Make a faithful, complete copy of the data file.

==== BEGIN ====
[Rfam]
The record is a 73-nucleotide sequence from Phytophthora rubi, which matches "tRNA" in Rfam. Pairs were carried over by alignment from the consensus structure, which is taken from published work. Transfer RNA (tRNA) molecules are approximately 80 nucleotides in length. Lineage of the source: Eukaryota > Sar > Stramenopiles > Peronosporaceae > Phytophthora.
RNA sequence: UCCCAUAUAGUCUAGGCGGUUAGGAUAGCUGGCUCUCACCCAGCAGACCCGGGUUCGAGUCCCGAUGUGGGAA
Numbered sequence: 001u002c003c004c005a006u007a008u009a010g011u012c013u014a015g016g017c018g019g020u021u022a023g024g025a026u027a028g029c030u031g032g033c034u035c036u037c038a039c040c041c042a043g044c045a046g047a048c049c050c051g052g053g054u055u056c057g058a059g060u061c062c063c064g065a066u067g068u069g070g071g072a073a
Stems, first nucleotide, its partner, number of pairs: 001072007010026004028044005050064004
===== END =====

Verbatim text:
[Rfam]
The record is a 73-nucleotide sequence from Phytophthora rubi, which matches "tRNA" in Rfam. Pairs were carried over by alignment from the consensus structure, which is taken from published work. Transfer RNA (tRNA) molecules are approximately 80 nucleotides in length. Lineage of the source: Eukaryota > Sar > Stramenopiles > Peronosporaceae > Phytophthora.
RNA sequence: UCCCAUAUAGUCUAGGCGGUUAGGAUAGCUGGCUCUCACCCAGCAGACCCGGGUUCGAGUCCCGAUGUGGGAA
Numbered sequence: 001u002c003c004c005a006u007a008u009a010g011u012c013u014a015g016g017c018g019g020u021u022a023g024g025a026u027a028g029c030u031g032g033c034u035c036u037c038a039c040c041c042a043g044c045a046g047a048c049c050c051g052g053g054u055u056c057g058a059g060u061c062c063c064g065a066u067g068u069g070g071g072a073a
Stems, first nucleotide, its partner, number of pairs: 001072007010026004028044005050064004